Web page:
I was particularly impressed by Lawrence’s appreciation for those personal relationships that had carried him through his wartime service. His friendship with Murdy had apparently been somewhat new or distant at the beginning of their separation, but their correspondence brought them closer. Lawrence anticipated a warmer friendship with him:

“When we get together again we will meet with a fondness that we have never felt before. One could hardly say that you and I have been together very much socially. The tone of your letters gives me the confidence to make this assertion. I guess that I am not far from being correct this time, am I Albert? I used to regard you as a damned good fellow and you know that old kid.”


Lawrence had also developed a new perspective on his father:

“He sure is a good old scout and I have often been very sorry that I did not chum around with him more when I was a little fellow. But the Dad was always a pretty tired man when he came home from work. My father has had to work for everything he has and this took up most of his time. There is another time coming to us and we should be able to get together then.”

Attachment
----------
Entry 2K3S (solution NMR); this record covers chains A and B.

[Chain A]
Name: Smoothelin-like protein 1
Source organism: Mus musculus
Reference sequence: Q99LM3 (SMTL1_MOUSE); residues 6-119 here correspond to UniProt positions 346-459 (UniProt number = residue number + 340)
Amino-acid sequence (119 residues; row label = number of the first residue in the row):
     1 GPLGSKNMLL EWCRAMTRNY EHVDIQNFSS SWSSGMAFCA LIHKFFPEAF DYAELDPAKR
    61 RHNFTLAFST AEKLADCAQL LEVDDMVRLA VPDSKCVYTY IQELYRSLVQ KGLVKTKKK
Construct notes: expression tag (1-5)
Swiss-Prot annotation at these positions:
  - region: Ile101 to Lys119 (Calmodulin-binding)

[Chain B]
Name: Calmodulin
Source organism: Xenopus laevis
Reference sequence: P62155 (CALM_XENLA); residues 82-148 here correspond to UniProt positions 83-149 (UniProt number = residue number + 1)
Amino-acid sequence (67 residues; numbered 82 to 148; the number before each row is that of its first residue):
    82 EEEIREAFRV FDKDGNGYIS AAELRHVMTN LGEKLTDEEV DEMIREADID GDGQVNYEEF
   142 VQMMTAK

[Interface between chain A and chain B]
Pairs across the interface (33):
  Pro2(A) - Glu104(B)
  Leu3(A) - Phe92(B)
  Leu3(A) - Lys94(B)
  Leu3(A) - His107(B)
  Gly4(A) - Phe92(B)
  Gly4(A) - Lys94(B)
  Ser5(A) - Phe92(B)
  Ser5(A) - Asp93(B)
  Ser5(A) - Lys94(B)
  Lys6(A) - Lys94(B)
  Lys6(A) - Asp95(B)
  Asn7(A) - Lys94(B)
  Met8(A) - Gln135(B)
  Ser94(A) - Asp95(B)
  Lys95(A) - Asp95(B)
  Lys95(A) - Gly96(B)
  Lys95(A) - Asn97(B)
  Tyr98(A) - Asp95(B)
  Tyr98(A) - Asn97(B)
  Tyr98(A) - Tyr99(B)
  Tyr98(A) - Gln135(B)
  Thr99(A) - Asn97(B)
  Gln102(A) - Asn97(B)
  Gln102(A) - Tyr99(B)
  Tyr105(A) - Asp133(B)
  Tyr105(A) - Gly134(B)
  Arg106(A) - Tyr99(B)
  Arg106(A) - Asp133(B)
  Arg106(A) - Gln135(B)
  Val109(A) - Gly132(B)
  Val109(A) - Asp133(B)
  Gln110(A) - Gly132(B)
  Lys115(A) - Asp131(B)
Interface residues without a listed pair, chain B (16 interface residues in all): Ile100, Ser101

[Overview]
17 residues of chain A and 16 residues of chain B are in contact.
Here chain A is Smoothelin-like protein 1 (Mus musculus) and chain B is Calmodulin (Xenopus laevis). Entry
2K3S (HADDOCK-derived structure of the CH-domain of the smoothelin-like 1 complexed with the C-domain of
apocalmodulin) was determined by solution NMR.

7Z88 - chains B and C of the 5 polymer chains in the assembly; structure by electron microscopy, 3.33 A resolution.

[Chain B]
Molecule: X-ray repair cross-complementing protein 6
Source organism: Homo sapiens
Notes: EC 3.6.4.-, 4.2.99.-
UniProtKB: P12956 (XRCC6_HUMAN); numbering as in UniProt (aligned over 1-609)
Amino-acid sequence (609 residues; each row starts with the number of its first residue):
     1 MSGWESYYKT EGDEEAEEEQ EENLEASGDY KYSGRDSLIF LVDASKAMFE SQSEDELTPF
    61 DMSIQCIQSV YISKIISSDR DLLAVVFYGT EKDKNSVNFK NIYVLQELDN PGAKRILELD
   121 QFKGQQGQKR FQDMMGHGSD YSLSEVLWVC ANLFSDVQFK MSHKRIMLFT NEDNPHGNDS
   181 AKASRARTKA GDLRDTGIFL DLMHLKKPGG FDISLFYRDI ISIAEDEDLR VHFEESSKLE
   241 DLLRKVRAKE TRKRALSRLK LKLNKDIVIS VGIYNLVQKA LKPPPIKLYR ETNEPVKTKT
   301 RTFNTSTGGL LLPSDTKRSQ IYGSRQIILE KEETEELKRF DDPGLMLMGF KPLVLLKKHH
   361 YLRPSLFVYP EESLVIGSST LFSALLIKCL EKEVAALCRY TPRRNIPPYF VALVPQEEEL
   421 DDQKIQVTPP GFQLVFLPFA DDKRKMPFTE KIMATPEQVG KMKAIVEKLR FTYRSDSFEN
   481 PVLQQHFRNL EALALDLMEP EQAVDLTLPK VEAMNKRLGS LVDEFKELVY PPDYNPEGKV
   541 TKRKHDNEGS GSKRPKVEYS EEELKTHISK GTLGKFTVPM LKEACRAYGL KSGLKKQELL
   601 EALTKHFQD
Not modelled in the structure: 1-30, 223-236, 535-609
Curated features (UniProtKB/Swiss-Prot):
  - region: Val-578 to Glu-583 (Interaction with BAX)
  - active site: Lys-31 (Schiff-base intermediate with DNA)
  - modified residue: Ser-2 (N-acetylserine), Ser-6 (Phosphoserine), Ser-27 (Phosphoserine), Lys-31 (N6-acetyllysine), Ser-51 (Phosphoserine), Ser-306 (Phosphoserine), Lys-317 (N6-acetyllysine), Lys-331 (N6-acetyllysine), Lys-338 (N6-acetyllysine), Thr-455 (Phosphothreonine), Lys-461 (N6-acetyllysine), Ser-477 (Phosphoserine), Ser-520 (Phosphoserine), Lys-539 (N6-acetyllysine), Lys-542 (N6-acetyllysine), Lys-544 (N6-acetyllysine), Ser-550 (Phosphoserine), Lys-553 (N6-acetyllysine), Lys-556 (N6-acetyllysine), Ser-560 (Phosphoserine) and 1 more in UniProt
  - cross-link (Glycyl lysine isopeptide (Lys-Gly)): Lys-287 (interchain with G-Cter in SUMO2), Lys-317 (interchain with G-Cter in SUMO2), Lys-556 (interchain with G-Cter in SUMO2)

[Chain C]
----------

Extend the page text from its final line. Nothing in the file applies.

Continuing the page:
Of course, it wasn’t just the high-minded things that Lawrence missed. He also looked forward to cruising in his car (“the old EMF”) around Boston and New Bedford, where he was sure he and Murdy would find “plenty of Janes.” Along the top of the 13 Nov. 1918 letter shown above, his first to Murdy after the armistice, Lawrence wrote excitedly: “Shine up the EMF.”

Lawrence’s cheerful and slangy letters are definitely worth a read. Unfortunately, I wasn’t able to learn much about his life after the war. Census records show that he returned to New Bedford and married a woman named Ruth, with whom he had two daughters, Lillian and Hannah. He died in 1942 at the age of 45.